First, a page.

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Regional Profiles – Ontario
Canadian Institutes of Health Research (CIHR) funded health research in Ontario
Ontario at a Glance
Ontario receives the largest share of CIHR funding - $229 million in 2003-2004, up from $183 million in 2001-2002. This funding is supporting over 2,500 projects by principal investigators in 34 institutions who are conducting research in issues including genomics and proteomics, cardiovascular disease, cancer, diabetes, stem cells, mobility aids, and the role of the private sector in health care services.
As Canada’s largest province, Ontario houses a significant proportion of Canada’s health research community. Ontario is home to more than half the country’s brand-name pharmaceutical and medical devices industries, and almost half the medical biotechnology industry. Ontario has North America’s third largest regional concentration of biotechnology firms and is sixth largest in revenues earned. Most start-up companies (70%) are created from science developed at universities.
Examples of CIHR-funded research excellence in Ontario:
Dr. Axelle Janczur:
Discrimination and Health Care
Access Alliance Multicultural Community Health Centre
Racialised groups in Canada experience disproportionate levels of poverty, homelessness and inadequate housing, race-based discrimination, and barriers to health care. Researchers have also reported that the most important determinants of human health status are not medical care inputs or health behaviours (smoking, diet, exercise) but rather social and economic characteristics of individuals and populations, such as income and social status, social support networks, education, employment and working conditions, physical and social environments, personal health practices and coping skills, healthy child development, and health services. CIHR Institute of Population and Public Health researcher, Axelle Janczur, at the Access Alliance Multicultural Community Health Centre in Toronto, is investigating the impact of income, housing status, race-based discrimination, and access to health care on the health status of racialised groups in Toronto. The project will bring together an interdisciplinary group of researchers, academics and service providers with expertise in poverty, housing, discrimination, and ethnoracial health to develop proposals that are methodologically rigorous and grounded in the realities of the participating communities.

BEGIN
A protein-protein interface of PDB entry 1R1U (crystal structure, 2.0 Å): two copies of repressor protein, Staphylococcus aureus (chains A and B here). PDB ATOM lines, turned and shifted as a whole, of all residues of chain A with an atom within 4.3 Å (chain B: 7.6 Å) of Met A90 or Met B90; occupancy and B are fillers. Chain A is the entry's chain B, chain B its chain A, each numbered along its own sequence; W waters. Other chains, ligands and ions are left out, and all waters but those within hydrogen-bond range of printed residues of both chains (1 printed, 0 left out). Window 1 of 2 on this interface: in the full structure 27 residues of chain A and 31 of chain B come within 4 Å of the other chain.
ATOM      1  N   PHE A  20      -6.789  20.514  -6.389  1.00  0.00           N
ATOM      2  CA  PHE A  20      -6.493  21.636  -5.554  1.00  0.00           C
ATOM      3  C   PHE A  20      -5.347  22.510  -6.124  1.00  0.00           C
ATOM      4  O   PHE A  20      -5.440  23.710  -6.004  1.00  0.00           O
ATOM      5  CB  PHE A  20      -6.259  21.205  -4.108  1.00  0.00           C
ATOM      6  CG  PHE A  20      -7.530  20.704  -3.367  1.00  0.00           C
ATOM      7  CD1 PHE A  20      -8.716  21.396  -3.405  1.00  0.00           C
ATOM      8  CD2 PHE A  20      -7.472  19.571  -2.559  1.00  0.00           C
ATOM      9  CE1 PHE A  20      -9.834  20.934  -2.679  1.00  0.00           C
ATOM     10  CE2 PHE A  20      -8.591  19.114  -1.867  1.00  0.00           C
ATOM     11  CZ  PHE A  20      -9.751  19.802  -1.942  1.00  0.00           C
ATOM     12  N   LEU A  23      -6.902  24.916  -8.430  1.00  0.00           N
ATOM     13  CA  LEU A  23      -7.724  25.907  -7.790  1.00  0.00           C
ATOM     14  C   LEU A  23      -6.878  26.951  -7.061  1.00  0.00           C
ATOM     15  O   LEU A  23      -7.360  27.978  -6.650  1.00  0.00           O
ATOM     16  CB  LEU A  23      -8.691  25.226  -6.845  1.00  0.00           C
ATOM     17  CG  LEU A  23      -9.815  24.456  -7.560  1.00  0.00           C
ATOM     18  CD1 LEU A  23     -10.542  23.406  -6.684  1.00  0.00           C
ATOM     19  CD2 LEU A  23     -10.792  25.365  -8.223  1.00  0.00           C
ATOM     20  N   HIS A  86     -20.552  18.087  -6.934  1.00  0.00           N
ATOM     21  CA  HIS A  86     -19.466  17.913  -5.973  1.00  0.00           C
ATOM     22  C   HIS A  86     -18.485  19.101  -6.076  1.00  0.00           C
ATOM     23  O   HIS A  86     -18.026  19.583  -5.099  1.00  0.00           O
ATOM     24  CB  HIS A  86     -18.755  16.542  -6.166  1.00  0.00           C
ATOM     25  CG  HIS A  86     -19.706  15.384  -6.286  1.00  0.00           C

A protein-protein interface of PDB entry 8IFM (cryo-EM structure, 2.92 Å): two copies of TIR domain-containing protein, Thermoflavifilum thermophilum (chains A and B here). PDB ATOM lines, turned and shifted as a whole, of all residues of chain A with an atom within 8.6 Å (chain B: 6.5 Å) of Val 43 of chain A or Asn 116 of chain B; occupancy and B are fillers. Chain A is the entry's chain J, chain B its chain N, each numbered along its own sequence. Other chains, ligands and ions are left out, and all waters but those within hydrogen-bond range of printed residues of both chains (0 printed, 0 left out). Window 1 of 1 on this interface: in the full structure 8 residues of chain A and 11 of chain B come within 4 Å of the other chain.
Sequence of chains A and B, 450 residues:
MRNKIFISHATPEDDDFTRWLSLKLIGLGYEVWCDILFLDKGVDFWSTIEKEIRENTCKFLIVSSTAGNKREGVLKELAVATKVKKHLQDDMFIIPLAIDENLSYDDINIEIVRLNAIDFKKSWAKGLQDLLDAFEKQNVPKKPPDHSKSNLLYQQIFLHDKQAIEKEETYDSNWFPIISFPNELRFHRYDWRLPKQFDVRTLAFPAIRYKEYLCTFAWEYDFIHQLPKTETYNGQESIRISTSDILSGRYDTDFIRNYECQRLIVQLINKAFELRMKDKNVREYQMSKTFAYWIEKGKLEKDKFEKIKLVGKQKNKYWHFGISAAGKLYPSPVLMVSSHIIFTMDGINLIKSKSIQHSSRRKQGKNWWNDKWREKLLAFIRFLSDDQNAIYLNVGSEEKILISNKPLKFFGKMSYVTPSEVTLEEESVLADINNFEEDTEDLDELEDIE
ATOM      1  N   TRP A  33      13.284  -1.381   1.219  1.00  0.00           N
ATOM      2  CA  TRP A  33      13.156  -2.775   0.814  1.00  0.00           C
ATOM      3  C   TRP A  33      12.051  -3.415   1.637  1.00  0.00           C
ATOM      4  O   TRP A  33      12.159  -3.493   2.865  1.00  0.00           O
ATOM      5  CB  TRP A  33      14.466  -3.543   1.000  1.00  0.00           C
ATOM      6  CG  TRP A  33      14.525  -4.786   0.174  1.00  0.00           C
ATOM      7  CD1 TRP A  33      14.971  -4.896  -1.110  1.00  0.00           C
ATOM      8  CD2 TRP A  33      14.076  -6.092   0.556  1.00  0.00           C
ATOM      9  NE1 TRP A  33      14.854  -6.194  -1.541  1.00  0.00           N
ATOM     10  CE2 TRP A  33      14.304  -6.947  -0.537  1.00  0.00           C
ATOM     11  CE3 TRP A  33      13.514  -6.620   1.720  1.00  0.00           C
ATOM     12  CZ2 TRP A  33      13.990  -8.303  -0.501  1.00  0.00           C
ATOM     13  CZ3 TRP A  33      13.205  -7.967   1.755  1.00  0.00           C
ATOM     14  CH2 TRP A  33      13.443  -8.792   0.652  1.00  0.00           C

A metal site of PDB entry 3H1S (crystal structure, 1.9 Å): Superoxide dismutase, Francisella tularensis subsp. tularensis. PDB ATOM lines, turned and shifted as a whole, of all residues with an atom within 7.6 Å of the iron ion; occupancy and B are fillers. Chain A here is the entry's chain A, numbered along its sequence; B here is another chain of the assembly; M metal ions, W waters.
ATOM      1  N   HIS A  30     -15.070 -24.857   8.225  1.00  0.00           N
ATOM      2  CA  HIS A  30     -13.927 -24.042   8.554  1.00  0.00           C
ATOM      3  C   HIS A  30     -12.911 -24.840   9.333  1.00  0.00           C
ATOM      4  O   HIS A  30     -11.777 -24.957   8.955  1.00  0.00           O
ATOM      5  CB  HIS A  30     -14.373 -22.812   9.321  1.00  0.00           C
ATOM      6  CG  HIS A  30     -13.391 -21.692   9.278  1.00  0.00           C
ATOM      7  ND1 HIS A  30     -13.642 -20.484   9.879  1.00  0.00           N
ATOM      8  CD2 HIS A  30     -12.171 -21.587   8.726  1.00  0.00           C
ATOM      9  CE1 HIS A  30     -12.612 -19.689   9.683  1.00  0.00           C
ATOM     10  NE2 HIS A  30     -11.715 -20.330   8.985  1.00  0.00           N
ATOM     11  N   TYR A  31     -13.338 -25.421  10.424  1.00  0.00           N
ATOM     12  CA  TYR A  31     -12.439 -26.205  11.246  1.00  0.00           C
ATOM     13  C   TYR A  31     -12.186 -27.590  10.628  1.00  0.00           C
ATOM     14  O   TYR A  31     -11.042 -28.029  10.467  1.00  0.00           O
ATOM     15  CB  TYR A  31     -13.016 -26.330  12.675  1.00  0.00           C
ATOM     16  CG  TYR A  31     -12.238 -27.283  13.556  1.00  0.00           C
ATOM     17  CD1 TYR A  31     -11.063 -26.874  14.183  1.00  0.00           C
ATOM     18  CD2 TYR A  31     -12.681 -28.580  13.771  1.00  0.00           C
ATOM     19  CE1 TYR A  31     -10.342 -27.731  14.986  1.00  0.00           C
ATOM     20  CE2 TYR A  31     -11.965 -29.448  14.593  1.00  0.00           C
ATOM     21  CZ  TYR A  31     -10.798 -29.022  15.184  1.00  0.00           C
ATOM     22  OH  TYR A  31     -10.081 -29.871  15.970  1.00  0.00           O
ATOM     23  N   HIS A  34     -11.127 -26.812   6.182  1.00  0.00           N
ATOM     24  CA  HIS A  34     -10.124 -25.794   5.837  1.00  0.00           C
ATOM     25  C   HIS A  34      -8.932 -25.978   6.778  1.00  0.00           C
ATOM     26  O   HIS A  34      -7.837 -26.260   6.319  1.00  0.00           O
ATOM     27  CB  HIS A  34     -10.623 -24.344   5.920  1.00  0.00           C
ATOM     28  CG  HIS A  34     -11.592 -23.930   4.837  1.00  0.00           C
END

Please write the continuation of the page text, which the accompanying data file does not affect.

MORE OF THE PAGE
Dr. Graeme Smith:
Heart Disease Risks
By 2020 it is projected that cardiovascular disease will have surpassed infectious disease as the world’s leading cause of death and disability. Pre-eclampsia, the leading cause of maternal and child illness and death worldwide, contributes to this problem. It is associated with both fetal changes leading to the development of cardiovascular risk factors for the child, and long-term risks of developing cardiovascular disease for the mother. In an effort to prevent long-term cardiovascular disease, CIHR Institute of Circulatory and Respiratory Health researcher, Graeme Smith, at Queen’s University and his team will work to develop new drugs for the treatment of pre-eclampsia and seek to identify and manage cardiovascular risk factors in women who develop pre-eclampsia and their children.
Dr. Roger Deeley:
Some cancer tumours are inherently resistant to drug treatment, while others acquire resistance after initial treatment. Either way, this resistance is a major impediment to successful treatment. CIHR Institute of Cancer researcher, Dr. Roger Deeley, at Queen’s University is investigating the role of a family of proteins, called Multidrug Resistance Protein (MRPs), that are capable of pumping chemotherapy drugs out of cancer cells, decreasing their effectiveness. Dr. Deeley, whose team discovered the first of these proteins, is studying the mechanisms involved in the “pumping” process, to improve our ability to design agents that can de-activate the proteins and lead to improved treatments that circumvent the problem of multidrug resistance.